As the killer goes on a rampage of revenge across the world, we are introduced to Helen's god-daughter and psychologist, Alice Diamond.  Alice becomes the main character as we follow her personal life where she meets and dates two men: safe John and dangerous David.  There was a definite air of menace around Alice's relationships as I wondered whether John was as safe and David as dangerous as they appeared to be.  Alice gets involved with the police in trying to track down the serial killer and as the pieces start to fit together in her mind and the net closes in she doesn't realise that she might be next on his list.

Although I enjoyed Serial Damage, I felt that each murder was over too quickly.  There was good build up to each one as we were introduced to the characters, then the murder happens but, before you could process it, the authors have already raced on to the next victim.  If I counted correctly, there were ten murders and you know they are linked but there's not enough information there to gather clues.  After each victim I raced on to the next one and quickly forgot about the predecessors.  When one comes back to haunt the killer it was a murder I had completely forgotten about, so I had to flick back through the pages to remind myself, slightly spoiling the effect of the ending.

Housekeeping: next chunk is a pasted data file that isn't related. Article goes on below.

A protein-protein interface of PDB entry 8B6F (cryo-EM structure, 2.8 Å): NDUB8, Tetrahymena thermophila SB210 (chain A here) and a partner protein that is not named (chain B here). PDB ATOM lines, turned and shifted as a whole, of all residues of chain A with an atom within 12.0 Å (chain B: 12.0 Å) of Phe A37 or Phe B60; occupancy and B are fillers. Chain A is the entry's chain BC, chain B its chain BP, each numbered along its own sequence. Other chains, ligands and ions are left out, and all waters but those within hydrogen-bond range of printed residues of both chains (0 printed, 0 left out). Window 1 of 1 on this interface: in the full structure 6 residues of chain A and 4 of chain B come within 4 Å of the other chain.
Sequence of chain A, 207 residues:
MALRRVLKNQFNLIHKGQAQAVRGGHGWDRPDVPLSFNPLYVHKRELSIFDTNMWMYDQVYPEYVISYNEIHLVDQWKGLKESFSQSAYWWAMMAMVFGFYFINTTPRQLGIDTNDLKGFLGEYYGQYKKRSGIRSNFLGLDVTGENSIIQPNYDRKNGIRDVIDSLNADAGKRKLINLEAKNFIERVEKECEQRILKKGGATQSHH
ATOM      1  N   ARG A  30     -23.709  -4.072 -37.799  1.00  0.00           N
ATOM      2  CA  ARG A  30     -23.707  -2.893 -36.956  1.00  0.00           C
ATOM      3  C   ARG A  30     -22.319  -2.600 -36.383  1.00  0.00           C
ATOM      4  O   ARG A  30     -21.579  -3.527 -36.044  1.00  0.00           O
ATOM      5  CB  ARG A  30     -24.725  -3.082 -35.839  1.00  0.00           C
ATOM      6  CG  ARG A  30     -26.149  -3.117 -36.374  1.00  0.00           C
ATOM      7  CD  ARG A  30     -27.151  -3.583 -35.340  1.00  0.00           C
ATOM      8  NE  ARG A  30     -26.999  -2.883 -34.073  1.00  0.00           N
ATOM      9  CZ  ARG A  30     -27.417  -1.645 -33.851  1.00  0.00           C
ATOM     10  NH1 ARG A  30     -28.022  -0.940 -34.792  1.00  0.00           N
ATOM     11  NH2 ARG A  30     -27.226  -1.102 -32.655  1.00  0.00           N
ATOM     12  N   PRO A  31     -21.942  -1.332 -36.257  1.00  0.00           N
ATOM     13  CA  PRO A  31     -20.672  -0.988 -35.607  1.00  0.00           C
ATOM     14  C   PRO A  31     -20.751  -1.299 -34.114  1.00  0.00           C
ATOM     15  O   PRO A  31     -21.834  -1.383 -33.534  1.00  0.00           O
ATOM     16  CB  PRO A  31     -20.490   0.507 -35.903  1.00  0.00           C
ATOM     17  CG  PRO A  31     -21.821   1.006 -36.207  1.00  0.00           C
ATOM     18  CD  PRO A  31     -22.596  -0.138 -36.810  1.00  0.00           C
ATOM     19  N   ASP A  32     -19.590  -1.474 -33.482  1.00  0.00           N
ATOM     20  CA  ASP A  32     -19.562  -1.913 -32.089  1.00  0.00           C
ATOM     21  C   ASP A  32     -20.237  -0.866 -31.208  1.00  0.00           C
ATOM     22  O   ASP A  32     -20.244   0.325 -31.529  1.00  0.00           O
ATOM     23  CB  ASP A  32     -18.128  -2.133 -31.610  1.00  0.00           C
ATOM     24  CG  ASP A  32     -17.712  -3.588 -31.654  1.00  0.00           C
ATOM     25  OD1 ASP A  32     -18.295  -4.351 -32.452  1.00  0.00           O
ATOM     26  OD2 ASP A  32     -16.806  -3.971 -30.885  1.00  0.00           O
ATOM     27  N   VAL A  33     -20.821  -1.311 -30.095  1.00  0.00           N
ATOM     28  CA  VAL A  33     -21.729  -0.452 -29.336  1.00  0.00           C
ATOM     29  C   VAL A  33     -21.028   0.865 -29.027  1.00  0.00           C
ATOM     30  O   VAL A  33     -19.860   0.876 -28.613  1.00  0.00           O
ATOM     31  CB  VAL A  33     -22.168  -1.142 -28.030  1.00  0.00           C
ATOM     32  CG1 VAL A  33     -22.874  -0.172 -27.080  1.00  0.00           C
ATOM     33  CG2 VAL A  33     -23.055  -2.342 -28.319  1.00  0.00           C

Aside from rushing past the murders, the pacing is good and Alice's story became more of a hook than the killer's for me.  I think that with only one author there might not have been so many characters, some of them being lost in the dense fog of my brain.  Fewer victims and more depth of character would have made this a superb book, but I still enjoyed it so it's a solid 4 out of 5 stars from me.

I chose to read an ARC and this is my honest and unbiased opinion.

My rating:





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Friday, 16 December 2016

An Honest Man - Simon Michael



Criminal barrister Charles Holborne may have just escaped the hangman by proving he was framed for murder, but his life is now in ruins. His wife is dead, his high-flying career has morphed into criminal notoriety, and bankruptcy threatens. When the biggest brief of Charles's career unexpectedly lands on his desk, it looks as if he has been thrown a lifeline. But far from keeping him afloat, it drags him ever deeper into the shadowy underworld of 1960s London. Now, not only is his practice at stake, but his very life. Can Charles extricate himself from a chess game played from the shadows by corrupt police officers and warring gangs without once again turning to crime himself?

Based on real Old Bailey cases and genuine court documents, An Honest Man is the second in the series of Charles Holborne novels by barrister, Simon Michael, set in the sleazy London of the 1960s.

What did I think?